G3: I was struck by something you said on your Kickstarter page: “Dan and I have a crazy dream that two people can create something of quality, put it out there, and enough people will find it and want to support it.” Given how many webcomics there are, it’s a challenge to find an audience, even with the credentials and talent that you both have. How do you get your project to stand out among so much competition? Do you think the strip’s old-fashioned-adventure quality helps to set it apart?

G3: One of the things I learned from doing my blogs over years, most specifically The Aquaman Shrine, is to have a consistent, professional attitude when it comes to the work. I don’t have to tell you how flaky some comic book creators (or creative people in general) can be, where they start a project with the best of intentions, then they miss a day, then two, then suddenly there hasn’t been any new material in a month.

Dan and I are old-school guys, and we have that sense of professionalism that if you make a schedule, you stick to it. I’m hoping that as Ace Kilroy goes on, month after month, people will see we mean business and that we’re in it for the long haul. That if you give us — what, 30 seconds? — of your time a day, then you will be rewarded with a story that you’ll want to follow and enjoy. And that over the years, Ace Kilroy will become a guy you root for and want to follow.

I also think the strip’s subject, or more precisely its tone, will help it stand out. There will be no post-modern ironic asides in Ace Kilroy; this is a very straightforward story we’re telling, which I think (hope) will help it seem a little different.

G3: A daily strip is a lot of pressure. You’re both very busy guys, so what made you want to take on this kind of challenge?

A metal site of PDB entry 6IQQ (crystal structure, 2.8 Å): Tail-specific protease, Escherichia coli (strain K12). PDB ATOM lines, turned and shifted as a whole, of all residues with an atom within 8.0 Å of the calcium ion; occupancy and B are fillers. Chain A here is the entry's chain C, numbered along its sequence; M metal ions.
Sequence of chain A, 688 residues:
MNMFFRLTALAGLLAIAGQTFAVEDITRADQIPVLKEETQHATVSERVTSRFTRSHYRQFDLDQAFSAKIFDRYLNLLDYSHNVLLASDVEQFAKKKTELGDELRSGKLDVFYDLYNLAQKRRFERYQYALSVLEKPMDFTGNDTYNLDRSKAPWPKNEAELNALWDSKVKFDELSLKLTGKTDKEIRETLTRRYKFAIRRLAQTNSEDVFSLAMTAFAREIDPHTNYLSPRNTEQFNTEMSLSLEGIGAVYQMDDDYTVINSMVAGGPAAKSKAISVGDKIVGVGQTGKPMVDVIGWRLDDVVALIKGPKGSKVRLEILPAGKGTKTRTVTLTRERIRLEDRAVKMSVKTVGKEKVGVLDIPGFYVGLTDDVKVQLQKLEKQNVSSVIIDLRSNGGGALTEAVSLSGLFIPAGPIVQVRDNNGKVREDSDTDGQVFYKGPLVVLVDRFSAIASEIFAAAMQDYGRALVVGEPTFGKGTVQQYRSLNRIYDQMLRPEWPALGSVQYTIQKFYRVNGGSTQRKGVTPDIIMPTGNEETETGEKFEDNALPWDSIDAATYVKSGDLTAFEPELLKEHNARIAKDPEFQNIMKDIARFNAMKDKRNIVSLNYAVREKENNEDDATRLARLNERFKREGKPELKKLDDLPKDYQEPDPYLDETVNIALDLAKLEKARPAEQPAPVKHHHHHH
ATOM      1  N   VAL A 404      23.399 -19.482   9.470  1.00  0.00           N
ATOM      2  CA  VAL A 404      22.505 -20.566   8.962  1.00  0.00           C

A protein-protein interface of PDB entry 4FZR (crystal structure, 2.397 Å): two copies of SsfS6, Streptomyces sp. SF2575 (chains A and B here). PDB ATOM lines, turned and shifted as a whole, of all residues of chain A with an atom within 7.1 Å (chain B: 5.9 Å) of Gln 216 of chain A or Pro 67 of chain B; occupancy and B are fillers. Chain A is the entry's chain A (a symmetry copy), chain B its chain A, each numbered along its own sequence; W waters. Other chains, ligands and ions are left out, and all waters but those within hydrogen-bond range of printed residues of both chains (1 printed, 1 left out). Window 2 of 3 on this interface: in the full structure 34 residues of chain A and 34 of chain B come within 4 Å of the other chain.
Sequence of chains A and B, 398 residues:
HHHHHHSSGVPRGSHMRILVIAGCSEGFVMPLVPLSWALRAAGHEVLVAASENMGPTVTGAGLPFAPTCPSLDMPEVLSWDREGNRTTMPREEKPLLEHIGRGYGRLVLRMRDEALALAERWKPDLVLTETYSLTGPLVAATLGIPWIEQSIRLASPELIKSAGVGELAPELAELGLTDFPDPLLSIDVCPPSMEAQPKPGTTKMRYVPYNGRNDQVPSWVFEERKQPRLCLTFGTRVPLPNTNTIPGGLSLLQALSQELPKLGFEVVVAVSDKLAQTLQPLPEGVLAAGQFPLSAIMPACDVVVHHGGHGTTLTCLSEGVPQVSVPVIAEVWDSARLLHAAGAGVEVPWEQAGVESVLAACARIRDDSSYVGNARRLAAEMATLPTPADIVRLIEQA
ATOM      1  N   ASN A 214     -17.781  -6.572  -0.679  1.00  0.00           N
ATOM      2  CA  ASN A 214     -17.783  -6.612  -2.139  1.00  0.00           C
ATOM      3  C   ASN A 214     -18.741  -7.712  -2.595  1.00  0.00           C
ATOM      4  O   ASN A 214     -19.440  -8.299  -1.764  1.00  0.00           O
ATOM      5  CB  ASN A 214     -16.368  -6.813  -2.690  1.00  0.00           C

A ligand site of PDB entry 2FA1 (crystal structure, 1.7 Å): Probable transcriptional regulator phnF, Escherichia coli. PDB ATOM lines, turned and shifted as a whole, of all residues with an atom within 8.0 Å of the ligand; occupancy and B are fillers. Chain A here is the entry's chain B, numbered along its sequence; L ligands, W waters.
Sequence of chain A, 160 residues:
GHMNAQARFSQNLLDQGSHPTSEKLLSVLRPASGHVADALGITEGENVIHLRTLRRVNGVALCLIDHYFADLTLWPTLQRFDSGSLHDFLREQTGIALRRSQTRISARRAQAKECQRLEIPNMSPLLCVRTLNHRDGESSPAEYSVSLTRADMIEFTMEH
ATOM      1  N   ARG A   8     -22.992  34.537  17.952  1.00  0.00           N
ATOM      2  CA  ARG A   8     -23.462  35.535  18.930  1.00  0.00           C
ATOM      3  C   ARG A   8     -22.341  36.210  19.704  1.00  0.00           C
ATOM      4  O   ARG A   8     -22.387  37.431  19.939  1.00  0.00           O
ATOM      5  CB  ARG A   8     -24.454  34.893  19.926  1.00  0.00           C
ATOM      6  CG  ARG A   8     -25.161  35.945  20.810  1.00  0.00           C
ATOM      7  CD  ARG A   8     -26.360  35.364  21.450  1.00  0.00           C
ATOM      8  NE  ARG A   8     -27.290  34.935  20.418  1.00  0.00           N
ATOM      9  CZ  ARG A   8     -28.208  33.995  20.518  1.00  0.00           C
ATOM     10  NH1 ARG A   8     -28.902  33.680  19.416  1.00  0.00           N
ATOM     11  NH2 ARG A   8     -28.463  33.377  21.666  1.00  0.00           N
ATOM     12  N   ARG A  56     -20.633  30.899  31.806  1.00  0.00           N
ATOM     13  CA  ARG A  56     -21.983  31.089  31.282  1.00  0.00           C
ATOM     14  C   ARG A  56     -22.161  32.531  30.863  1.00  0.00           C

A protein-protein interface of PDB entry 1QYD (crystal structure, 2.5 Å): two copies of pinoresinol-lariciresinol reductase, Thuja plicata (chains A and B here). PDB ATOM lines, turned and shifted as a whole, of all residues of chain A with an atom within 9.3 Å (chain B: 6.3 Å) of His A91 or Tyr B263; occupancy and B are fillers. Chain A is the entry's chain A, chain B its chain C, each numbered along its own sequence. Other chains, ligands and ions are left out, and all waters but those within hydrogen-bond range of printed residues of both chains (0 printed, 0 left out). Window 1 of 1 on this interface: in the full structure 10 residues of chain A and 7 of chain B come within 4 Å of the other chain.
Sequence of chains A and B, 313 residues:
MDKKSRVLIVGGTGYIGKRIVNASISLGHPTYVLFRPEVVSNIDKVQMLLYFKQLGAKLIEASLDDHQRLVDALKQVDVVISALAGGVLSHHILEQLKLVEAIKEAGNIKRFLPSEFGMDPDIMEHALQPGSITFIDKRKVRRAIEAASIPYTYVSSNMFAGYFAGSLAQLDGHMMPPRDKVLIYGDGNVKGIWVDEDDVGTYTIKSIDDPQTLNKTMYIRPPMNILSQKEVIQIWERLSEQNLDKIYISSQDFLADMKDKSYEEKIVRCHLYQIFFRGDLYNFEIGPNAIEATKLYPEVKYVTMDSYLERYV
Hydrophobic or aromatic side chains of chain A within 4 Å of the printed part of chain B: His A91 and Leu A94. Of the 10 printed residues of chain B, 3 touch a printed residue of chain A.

Rob: Lack of any common sense, really, because doing a daily comic strip is a full-time job! We never really even discussed it would be anything other than daily, because that’s what those great old strips were — daily. People live lives on a daily basis, essentially, and we hope we can make Ace Kilroy be part of people’s daily “I don’t want to work so let’s goof off on the web” routine.

We’ve been working on the strip almost a year, so we’re a ways ahead of where the strip is today. I planned it that way so we had time to really make it good and tweak it here and there, which has been great. We’re hoping that via Kickstarter we can raise a small amount of money to help pay for our time and effort for the first few months, at least. That’s been harder than I imagined, just getting the strip mentioned in places where people will see it and turning that into donations. But of course this is a learning process.

G3: What were your favorite comic strips when you were a kid?

Rob: Like I mentioned above, I loved Dick Tracy (which is now undergoing a creative renaissance with Joe Staton drawing it), Spider-Man, Steve Canyon, Tarzan, Flash Gordon…the classics. After I started writing Ace Kilroy I started hunting down other strips I wasn’t as familiar with, like Buz Sawyer (drawn by Roy Crane, who is an absolute artistic genius). Its great so much of this stuff is out there now. When I was a kid, hunting that material down took real effort.

I think with the web, the comic strip can make a major comeback as creative form. Just like in long form comics, you can do adventure, romance, humor, horror … all elements that we plan to work into Ace Kilroy!